Alphabet reported a big drop in quarterly profit.

By Reuters
Updated: July 24, 2017 4:32 PM ET

Alphabet reported a 27.7% drop in quarterly profit as the company recorded a previously announced charge related to a record $2.7 billion fine imposed on its Google unit by the EU.

EU antitrust regulators last month hit Google with a record 2.4-billion-euro ($2.7 billion) fine for favoring its own shopping service, taking a tough line in the first of three probes of its dominance in searches and smartphone operating systems.

The company’s shares goog , which closed marginally up in regular trading on Monday, fell nearly 3% to $969 after the bell.

The shares had gained nearly 26% this year through Monday’s close.

On a consolidated basis, revenue rose about 21% to $26.01 billion in second quarter ended June 30, beating the analysts’ average estimate of $25.65 billion, according to Thomson Reuters I/B/E/S.

Revenue was boosted by robust demand for advertising on mobile and the company’s popular video service YouTube.

Google’s ad revenue, which accounts for a lion’s share of its business, rose 18.4% to $22.67 billion.

The company faces intensifying competition from social media giant Facebook Inc for advertising dollars. The companies together dominate the online ad market.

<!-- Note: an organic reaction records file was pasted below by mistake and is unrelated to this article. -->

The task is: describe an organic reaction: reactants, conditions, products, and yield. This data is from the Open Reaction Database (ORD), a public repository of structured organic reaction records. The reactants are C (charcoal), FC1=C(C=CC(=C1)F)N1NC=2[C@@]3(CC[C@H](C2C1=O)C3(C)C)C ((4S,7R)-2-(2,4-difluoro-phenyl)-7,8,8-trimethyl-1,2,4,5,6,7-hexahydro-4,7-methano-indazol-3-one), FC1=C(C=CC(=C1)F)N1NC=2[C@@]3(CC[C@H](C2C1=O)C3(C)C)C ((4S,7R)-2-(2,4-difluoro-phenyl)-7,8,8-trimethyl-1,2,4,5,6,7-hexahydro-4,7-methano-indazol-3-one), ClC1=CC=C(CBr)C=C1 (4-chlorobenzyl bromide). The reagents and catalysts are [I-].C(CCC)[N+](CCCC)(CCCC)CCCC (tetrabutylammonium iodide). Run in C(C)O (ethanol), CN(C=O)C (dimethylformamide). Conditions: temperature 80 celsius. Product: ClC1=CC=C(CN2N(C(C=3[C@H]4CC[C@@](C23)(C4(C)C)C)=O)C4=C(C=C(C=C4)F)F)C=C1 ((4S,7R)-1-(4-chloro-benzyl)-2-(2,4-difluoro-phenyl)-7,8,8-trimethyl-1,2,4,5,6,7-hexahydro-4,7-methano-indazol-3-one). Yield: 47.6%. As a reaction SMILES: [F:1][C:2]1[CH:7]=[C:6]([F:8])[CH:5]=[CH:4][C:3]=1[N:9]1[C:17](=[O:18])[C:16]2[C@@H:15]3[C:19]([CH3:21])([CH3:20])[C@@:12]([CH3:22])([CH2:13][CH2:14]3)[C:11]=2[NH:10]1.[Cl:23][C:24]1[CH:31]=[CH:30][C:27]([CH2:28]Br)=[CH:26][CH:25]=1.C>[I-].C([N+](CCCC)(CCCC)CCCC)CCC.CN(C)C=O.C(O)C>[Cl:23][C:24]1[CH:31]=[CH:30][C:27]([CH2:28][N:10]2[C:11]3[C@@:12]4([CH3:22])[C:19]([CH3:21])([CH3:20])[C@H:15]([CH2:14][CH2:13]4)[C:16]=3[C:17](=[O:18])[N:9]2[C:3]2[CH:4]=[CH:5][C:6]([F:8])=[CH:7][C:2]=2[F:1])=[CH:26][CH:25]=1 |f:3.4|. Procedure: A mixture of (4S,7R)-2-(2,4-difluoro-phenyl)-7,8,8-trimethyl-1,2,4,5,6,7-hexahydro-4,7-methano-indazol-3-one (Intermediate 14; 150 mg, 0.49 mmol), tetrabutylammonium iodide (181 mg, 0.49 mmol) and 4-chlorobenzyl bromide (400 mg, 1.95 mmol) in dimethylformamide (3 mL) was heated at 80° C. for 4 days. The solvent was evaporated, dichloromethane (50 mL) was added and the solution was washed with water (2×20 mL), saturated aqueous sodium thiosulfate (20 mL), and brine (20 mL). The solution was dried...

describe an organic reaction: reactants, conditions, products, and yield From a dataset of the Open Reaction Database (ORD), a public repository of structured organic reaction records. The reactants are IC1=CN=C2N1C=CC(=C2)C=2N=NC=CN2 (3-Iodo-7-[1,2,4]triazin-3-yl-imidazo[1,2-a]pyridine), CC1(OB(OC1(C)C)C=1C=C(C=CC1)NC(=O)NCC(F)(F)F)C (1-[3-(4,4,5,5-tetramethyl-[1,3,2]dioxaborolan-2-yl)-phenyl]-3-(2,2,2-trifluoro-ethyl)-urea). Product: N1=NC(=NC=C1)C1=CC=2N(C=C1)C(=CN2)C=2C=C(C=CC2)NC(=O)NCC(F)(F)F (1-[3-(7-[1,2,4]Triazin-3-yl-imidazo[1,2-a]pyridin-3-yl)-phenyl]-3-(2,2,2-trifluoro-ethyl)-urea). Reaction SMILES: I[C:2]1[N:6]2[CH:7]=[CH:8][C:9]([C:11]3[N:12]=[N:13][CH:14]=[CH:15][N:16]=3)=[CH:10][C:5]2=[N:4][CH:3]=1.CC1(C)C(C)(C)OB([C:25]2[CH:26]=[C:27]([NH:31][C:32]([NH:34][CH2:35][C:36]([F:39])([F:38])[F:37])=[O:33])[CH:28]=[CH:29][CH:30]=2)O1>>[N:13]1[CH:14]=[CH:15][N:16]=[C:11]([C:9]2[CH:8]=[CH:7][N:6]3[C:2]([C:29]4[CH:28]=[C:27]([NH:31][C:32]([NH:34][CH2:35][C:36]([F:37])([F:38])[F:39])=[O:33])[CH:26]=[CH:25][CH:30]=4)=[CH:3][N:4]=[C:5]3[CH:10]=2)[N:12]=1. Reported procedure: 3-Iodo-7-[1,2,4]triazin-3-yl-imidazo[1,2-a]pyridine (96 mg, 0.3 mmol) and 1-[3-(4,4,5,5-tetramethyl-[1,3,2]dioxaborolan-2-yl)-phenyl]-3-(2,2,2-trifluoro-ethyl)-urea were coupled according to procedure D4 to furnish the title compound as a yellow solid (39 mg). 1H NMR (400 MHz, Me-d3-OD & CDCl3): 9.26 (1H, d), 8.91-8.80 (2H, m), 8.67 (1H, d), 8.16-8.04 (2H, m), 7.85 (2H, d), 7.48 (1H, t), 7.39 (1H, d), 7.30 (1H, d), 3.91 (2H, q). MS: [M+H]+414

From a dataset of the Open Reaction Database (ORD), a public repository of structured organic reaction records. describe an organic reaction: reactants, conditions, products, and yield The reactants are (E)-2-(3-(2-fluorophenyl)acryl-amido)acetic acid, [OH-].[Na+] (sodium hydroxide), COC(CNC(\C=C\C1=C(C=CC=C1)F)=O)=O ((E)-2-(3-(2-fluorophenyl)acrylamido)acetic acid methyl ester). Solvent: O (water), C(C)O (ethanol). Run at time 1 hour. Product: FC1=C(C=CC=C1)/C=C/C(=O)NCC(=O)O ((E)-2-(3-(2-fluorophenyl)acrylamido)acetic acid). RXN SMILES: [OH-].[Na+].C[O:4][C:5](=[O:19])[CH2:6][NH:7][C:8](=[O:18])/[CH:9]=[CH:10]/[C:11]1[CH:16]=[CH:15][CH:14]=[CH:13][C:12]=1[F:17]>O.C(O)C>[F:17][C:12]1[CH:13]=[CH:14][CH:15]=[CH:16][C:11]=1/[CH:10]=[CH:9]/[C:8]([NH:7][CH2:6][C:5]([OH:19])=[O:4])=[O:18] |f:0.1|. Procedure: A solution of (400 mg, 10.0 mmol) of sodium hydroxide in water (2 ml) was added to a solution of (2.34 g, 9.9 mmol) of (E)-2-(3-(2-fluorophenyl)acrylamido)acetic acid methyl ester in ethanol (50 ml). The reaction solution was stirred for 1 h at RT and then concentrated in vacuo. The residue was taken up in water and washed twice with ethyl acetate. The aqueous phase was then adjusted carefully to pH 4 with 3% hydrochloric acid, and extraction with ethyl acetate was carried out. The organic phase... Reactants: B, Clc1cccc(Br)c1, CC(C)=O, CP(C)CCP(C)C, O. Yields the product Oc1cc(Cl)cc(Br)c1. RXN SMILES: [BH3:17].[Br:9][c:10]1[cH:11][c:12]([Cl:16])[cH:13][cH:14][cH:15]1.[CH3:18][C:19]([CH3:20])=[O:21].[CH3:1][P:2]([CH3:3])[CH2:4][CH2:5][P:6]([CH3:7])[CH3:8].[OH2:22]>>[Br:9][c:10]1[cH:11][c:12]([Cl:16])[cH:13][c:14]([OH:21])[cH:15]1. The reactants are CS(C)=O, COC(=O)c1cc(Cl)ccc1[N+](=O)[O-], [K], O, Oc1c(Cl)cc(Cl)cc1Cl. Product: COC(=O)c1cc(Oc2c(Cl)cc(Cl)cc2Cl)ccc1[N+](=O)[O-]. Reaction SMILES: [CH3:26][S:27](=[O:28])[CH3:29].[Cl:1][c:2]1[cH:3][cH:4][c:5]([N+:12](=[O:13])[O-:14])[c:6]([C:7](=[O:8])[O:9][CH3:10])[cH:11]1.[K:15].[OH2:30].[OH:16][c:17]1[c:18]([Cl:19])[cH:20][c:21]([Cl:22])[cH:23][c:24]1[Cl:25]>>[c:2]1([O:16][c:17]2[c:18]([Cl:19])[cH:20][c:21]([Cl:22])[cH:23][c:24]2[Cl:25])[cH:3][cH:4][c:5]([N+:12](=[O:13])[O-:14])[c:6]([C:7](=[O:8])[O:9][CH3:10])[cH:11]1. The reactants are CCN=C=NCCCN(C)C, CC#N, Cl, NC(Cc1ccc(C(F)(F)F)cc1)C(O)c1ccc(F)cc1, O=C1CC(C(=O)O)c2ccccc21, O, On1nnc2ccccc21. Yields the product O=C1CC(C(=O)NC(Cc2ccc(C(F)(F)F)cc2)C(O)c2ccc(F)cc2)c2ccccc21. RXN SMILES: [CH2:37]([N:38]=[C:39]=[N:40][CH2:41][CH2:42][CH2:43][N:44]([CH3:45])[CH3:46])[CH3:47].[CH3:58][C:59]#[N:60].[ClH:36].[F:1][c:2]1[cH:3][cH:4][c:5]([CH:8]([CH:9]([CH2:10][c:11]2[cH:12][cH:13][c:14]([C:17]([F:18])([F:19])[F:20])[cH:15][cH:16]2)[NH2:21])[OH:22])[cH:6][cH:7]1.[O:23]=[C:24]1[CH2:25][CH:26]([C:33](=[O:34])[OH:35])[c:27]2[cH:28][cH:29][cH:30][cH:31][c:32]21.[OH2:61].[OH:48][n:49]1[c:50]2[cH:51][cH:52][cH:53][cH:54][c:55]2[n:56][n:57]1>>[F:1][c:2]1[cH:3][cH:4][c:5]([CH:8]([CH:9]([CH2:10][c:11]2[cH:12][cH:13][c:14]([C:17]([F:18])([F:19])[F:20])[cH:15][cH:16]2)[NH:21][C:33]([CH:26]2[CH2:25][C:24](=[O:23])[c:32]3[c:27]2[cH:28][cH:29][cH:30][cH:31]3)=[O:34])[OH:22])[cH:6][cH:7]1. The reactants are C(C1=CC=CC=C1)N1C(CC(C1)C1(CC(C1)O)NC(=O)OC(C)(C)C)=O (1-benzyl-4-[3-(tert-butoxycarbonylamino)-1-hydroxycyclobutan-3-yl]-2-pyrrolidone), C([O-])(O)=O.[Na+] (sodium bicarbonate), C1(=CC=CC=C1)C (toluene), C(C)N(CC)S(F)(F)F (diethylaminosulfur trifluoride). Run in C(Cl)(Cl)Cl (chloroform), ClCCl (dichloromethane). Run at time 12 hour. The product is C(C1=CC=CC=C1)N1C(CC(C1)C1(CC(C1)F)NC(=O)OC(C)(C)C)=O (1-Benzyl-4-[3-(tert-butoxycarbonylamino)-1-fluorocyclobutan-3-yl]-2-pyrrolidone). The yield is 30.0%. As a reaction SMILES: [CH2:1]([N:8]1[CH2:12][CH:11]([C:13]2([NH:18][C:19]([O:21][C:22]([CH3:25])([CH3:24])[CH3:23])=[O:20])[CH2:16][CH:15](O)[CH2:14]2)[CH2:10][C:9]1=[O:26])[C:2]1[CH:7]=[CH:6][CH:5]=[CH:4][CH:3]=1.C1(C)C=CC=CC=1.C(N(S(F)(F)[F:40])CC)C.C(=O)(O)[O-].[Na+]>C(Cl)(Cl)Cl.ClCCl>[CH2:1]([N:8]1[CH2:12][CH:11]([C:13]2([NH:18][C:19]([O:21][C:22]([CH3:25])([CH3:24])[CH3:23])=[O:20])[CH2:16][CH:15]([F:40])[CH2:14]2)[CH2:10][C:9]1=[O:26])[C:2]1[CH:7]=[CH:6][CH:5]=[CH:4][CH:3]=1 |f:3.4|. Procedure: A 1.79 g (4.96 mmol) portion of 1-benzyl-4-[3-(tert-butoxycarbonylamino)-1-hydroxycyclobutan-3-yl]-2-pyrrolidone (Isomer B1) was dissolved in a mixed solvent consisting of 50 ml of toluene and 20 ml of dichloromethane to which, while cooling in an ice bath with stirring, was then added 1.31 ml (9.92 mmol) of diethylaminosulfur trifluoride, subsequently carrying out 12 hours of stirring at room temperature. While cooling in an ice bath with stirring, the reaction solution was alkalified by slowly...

This year, Google is expected to generate about $73.75 billion in net digital ad revenue worldwide, a 17.8% jump from a year earlier, according to research firm eMarketer.

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Paid clicks, where an advertiser pays only if a user clicks on ads, rose 52%. Analysts on average had expected a rise of 35.2%, according to data and analytics firm FactSet.

Paid clicks rose 44% in the first quarter.

Revenue from its Google Other unit, which includes Pixel smartphone, Play Store and cloud business, rose 42.3% to $3.09 billion.

The company’s net income fell to $3.52 billion, or $5.01 per Class A and B share and Class C capital stock, in the second quarter from $4.88 billion, or $7 per share, a year earlier.

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Analysts had expected earnings of $4.49 per share.

The company changed the method it reports earnings in the first quarter, focusing on Generally Accepted Accounting Principles (GAAP) earnings instead of non-GAAP results.



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